To what extent was the Progressive Era actually progressive?Note:
Ha! Definitions mean everything. If "A is A", then the "progressive" era was progressive, but does what that mean? I'm sure you know. [ You're debating it. But when it comes to the later Progressives, they lead directly to President Obama and Hillary Clinton, who both claimed to be Progressives in the mold of Teddy Roosevelt, Woodrow Wilson, and I would imagine such figures as W.E.B Du Bois and Elihu Root and John Dewey- to judge by their words and their actions and their politics.
Do you think we now live in a Progressive era? Did the early progressives actually purify government of outside forces of money and power, as they had hoped? Looking at Obama, it would seem only to have gotten worse.
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I'm sorry that that wasn't a good answer. Please hold on while I contact an expert.Weegy:
To what extent was the Progressive Era actually progressive?
The American constitution prior to the Progressives was oriented toward a local form of democracy centered in the states. [ The Senate was elected by the state legislatures, and because no law could be passed without the concurrence of the Senate, the States had a natural check against over-expansion of federal legislation or control. Socialists had the idea of a centralized political democracy which was less than democratic because the governing agents were answerable to a greatly enlarged polity. To accomplish this, they supported the Seventeenth Amendment, stripping the states (unconstitutionally) of their representation in the national councils. (FYI: It is unconstitutional because the Constitution prohibits a State from being stripped of its representation without its consent, and most of the states in the South plus Rhode Island and Utah refused to ratify).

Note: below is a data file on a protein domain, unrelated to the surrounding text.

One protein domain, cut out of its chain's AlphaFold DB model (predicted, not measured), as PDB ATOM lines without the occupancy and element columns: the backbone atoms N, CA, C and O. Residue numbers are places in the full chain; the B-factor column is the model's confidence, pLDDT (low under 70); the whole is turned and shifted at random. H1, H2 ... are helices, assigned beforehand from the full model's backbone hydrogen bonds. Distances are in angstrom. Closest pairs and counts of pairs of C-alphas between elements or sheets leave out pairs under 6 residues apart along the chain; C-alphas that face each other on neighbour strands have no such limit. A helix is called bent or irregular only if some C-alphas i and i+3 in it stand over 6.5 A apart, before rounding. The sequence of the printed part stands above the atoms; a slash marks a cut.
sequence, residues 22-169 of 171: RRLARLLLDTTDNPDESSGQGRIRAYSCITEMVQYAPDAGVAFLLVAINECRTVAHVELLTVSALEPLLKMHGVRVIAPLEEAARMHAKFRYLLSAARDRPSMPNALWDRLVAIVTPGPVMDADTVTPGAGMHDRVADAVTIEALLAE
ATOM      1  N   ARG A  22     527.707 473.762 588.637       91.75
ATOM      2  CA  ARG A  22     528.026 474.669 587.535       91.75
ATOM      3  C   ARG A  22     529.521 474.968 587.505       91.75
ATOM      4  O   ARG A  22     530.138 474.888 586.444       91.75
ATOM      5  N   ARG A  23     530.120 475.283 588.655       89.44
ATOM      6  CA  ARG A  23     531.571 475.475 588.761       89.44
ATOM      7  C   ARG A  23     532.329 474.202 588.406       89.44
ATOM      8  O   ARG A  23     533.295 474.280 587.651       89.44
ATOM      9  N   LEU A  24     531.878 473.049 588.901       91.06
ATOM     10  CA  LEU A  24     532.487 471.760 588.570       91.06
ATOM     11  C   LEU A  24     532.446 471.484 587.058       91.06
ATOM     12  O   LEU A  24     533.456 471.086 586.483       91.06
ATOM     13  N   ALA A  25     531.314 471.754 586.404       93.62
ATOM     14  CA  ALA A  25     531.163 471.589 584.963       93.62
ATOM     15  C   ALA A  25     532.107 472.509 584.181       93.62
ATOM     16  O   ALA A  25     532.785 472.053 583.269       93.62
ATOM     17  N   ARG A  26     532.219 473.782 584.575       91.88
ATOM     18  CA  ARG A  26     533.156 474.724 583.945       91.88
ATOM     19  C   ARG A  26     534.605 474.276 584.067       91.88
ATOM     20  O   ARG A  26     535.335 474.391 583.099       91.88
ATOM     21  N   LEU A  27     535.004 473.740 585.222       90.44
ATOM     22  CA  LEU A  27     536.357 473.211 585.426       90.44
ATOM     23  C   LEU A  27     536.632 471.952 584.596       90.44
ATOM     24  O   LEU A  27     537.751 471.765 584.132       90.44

Let me put that another way: In the Constitutional Convention of 1787, an important debate was over how many representatives were needed to represent the American people. One per 40,000 was selected, changed to 1 per 30,000 at the last minute when Washington penciled that in. This and the limitations imposed on the national councils actually increases the democracy by moving the fountainhead of legislation closer to the local level, where representatives actually represent a fewer number of people. Indeed, the states in New England were so small that a representative's constituency actually could be less than 100 people. Clearly, that is much closer to participatory democracy than 1 per 30,000, and when you consider today, much closer than the 1 per 600,000 which serves the modern Congress. Representatives actually know and live among the represented, so they truly represent.
The flip side of that, of course, is that the growth and spread of capitalism created problems so geographically spread out that local legislation probably could not redress them. In that sense, one would have to acknowledge that Progressivism succeeded, but that judgment is made by us after the fact. ] Expert answered|lpeples|Points 180|
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